Is there anything more rebellious in country music, more dangerous, than looking upon the glittering cash-choked chintzy Nashville beast and giving it the proverbial finger, all the while embracing the giants that built the beast? Looking it directly in it’s soulless, dead eyes and exclaiming“I know you, and I know where you came from.”
Yes Justin Townes Earle displays his daddy’s instinct to blaze his own trail but doesn’t do it by rocking Guitar Town. No the younger Earle does it by embracing country’s past – Bob Wills, Jimmie Rogers, George Jones, Buck Owens and , yes, Steve Earle’s more melodic side, to craft a release that is as respectfully traditional as it is audaciously gutsy.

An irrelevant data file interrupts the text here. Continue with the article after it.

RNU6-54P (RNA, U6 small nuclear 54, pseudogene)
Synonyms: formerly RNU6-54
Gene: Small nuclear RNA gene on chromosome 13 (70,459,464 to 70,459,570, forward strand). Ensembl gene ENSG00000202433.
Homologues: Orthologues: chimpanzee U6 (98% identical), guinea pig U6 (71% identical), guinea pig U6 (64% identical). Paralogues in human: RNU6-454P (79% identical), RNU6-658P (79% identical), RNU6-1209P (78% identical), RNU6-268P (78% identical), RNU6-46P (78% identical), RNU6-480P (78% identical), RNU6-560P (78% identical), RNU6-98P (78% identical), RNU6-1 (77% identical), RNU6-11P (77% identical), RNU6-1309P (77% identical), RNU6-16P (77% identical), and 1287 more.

This is no mere study of past greats, Earle makes each song his own. “Hard Living” reaches into rollicking Western Swing complete with gypsy jazz fiddle and the title song is a forlorn weepy croon that would be at home in a Ray Price or George Jones set list. “Ain’t Glad I’m Leavin” has a rustic blue yodel feel coming back through the ages.
“Who Am I To Say”, the Civil War narrative “Lone Pine Hill” and especially “Turn Out My Lights” harkins back the Senior Earle’s more melancholy heart-wrenching compositions. “South Georgia Sugar Baby” has a New Orleans voodoo running all around it and “What Do You Do When Your Lonesome” and “Lonesome and You” are great straight up Bakersfield honky-tonk cuts.
“The Good Life” may be Justin Townes Earle trying to find his sound but he makes it damn fun to be along for the ride.